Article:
The special issue also includes my thoughts on links between co-operation and the green economy from my keynote address to last year's ICA research conference in Mikkeli, Finland. Professor Mary Mellor outlines what she considers to be 'co-operative principles for a green economy'. Two more detailed papers describe what the co-operative business model has to offer networks of organic food distribution (in the USA) and local agricultural regeneration (in Spain). The paper also includes two papers from co-operative activists describing the co-operative contribution to renewable energy development and the encouragement of pro-environment behaviour.

The main reason for the failure of the Rio conference was that it was not organised co-operatively and not controlled by the people whose futures were at stake. For many of us, this was clear from the outset. The more fruitful way to achieve change in the short term, whether in terms of economic empowerment or sustainability, is in your own community. And in the longer term, we need to be focused on the ownership and control of resources--issues that were notably absent from discussions at the top table in Rio.

The green economy is not something we are planning or dreaming about: at the local level the real green economy already exists. We just need to expand it so that it takes over from the corporate, unsustainable economy that is so powerful at projecting itself but so socially destructive. All the practical examples you need are covered in a wonderful new book The Resilience Imperative, from Pat Conaty, who also contributed to the JCS special issue, and Michael. JAK banking, community land trusts, shared home ownership, and the Danish windpower revolution: all are covered to provide detailed guidance and inspiration.

If you would like copies of any of the papers in the JCS special issue please email me. 

11 August 2012

The Hyperreality of London 2012

As the Olympic Games draw to a close it seems important to mark the way in which they have become an extraordinary national festival. Living in Stroud I have plenty of friends who have seen and heard nothing, since the excitement has been entirely mediated and virtual: a culmination of a life where what happens on your television feels more real than what happens outside your front door. London 2012 underlines the insightfulness of Baudrillard's concepts of hyperreality and the simulacrum. The mediated appears more real than lived experience; the articifial has more power than the authentic.

So how green were these games? To what extent has the claim to be the greenest games ever been fulfilled? The job of monitoring this claim was passed to the Commission for a Sustainable London 2012, led by 12 commissioners. The focus of their activities is clarified by the range of 'experts' they chose to involve: in the areas of biodversity, waste, sport, and standards and ethics. Nobody was considering the amount of energy used in flying the millions of spectators around the world. The work of the Commission is typical of the way action on sustainability often ignores the wood to focus on a few whimsical trees. It is of some interest that the cauldron uses less gas than the cauldron in Beijing, and that the lighting system for the stadium was most out of recycled gas pipes, but these design features are farcically insignificant compared to the massive CO2 emissions resulting from the travel of the spectators.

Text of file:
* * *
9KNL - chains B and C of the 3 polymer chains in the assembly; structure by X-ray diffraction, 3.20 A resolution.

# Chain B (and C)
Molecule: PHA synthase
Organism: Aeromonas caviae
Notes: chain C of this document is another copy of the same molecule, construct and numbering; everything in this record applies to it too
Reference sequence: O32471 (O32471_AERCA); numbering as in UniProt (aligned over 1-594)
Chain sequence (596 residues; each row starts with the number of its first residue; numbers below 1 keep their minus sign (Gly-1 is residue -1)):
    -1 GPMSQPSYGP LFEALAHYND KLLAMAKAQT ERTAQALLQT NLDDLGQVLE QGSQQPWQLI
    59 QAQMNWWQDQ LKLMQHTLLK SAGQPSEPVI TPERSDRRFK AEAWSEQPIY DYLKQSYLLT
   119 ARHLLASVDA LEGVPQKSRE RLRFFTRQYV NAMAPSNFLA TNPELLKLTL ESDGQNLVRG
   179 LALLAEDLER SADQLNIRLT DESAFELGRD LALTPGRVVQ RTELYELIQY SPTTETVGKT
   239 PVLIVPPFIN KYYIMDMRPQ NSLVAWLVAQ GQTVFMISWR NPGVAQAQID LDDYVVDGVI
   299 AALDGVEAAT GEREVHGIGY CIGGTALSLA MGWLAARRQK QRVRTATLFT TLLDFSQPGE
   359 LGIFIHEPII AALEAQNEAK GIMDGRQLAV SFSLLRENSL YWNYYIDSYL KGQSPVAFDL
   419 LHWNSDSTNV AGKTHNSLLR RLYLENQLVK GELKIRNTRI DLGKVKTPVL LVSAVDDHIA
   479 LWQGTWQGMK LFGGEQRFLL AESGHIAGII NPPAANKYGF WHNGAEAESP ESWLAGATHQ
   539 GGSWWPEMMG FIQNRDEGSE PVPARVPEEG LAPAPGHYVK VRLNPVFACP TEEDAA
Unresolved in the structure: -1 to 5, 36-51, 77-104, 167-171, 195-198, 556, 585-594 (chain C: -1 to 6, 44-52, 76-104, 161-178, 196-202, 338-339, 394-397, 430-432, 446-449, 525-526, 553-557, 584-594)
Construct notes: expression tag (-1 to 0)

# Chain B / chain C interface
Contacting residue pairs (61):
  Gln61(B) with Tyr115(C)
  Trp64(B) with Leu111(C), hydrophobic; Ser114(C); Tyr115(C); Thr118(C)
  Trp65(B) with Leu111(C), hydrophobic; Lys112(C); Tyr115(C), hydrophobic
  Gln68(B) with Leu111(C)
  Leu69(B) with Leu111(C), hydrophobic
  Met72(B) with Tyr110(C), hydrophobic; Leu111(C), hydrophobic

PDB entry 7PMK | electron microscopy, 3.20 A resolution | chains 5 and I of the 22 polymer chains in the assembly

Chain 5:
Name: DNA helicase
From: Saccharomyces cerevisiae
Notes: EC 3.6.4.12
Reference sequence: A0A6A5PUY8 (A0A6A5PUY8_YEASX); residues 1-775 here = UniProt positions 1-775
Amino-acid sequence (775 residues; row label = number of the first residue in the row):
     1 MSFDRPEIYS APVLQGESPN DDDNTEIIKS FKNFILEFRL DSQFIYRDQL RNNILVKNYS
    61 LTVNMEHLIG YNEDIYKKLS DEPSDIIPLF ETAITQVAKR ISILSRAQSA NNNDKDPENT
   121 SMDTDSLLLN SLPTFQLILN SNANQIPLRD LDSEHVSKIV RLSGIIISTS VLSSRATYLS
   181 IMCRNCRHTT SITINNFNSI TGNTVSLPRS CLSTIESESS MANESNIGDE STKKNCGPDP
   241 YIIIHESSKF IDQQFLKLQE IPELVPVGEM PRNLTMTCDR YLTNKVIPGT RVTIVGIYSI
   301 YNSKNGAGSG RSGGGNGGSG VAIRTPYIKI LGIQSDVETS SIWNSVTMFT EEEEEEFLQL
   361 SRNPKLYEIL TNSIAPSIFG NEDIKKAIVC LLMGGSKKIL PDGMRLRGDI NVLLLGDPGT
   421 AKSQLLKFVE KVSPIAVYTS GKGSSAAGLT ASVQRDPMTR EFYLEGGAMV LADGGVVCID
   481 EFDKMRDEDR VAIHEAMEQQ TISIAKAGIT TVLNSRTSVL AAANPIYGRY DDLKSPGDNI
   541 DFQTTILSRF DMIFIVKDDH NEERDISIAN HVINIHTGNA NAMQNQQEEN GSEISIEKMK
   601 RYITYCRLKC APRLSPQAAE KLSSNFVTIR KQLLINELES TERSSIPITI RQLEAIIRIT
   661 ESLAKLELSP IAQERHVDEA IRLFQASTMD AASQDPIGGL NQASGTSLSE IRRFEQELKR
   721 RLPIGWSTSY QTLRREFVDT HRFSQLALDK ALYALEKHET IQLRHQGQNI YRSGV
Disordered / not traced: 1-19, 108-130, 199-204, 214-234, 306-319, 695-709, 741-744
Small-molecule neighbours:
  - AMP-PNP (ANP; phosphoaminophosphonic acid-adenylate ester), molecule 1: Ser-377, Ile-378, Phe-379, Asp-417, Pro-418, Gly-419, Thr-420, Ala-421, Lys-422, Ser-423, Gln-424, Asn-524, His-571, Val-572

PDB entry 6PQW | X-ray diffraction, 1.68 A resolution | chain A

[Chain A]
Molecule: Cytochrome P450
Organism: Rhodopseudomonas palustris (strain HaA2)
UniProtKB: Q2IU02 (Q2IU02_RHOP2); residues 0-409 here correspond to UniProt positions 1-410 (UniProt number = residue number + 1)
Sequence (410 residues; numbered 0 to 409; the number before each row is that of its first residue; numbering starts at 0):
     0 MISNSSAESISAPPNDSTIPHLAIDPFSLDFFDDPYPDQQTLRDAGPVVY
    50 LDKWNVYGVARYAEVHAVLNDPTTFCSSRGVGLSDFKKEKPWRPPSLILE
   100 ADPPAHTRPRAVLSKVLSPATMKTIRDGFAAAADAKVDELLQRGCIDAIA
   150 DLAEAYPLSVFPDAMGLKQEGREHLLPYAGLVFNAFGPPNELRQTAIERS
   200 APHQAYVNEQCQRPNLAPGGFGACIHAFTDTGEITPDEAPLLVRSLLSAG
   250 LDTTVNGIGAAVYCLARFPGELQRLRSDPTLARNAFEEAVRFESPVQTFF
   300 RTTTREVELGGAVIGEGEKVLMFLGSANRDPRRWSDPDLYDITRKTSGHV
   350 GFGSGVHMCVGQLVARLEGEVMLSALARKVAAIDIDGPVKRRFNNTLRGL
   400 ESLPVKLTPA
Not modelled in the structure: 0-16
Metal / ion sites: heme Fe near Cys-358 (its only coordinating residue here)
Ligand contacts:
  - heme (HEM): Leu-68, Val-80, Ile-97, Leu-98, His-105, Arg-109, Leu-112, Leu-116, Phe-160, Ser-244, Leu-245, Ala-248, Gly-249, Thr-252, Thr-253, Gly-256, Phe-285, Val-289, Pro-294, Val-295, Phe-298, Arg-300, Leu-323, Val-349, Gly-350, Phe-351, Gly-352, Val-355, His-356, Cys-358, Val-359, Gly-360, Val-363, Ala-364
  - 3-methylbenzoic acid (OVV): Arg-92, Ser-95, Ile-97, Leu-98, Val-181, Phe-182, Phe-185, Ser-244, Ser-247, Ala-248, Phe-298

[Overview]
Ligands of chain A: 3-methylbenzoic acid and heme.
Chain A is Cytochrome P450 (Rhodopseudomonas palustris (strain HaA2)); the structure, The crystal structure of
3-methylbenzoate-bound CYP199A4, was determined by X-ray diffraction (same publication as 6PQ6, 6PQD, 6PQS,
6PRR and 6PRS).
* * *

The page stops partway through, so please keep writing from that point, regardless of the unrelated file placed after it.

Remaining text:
This takes me to my most fundamental criticism of the games: they were planned to be and inevitably were a games for the elite. The people who live, work and run businesses in London were frightened into leaving their own city, turning it over for three weeks to be the playground of the world's rich and famous. This is what the Olympic games have become and it is symbolic of the displacement of citizens from all positions of power within the global economy, which is now similarly dominated by corporations and elites.

I may only be seeking to recoup my share of the investment in the games (which is now estimated at some £11bn, so slightly under £200 for every UK citizen), but I like to think that, in spite of all the focus on individual achievement it is we, the British people, who have actually won the games. Both Olympic bureaucrats and athletes have commented most on the warmth, enthusiasm and sheer niceness of us Brits. If the games have proved to us that we are a nation of kind and helpful people will it be worth my investment? I think only if we use that knowledge to spend more time getting to know each other and co-operating to achieve something real in our communities, and less sitting in our own homes, absorbing the messages of media elites about business elites celebrating the performance of sporting elites.

8 August 2012

Happy and Glorious?

The BBC's home editor Mark Easton has a fascinating post on his blog exploring the regional relationship between two sets of government data: the recent survey on levels of well-being around the country are compared with regional rates of prescribing of anti-depressants. He finds that there are significant regional variations in the rate of prescription of anti-depressants, as well as interesting relatonships with the self-stated happiness of local populations.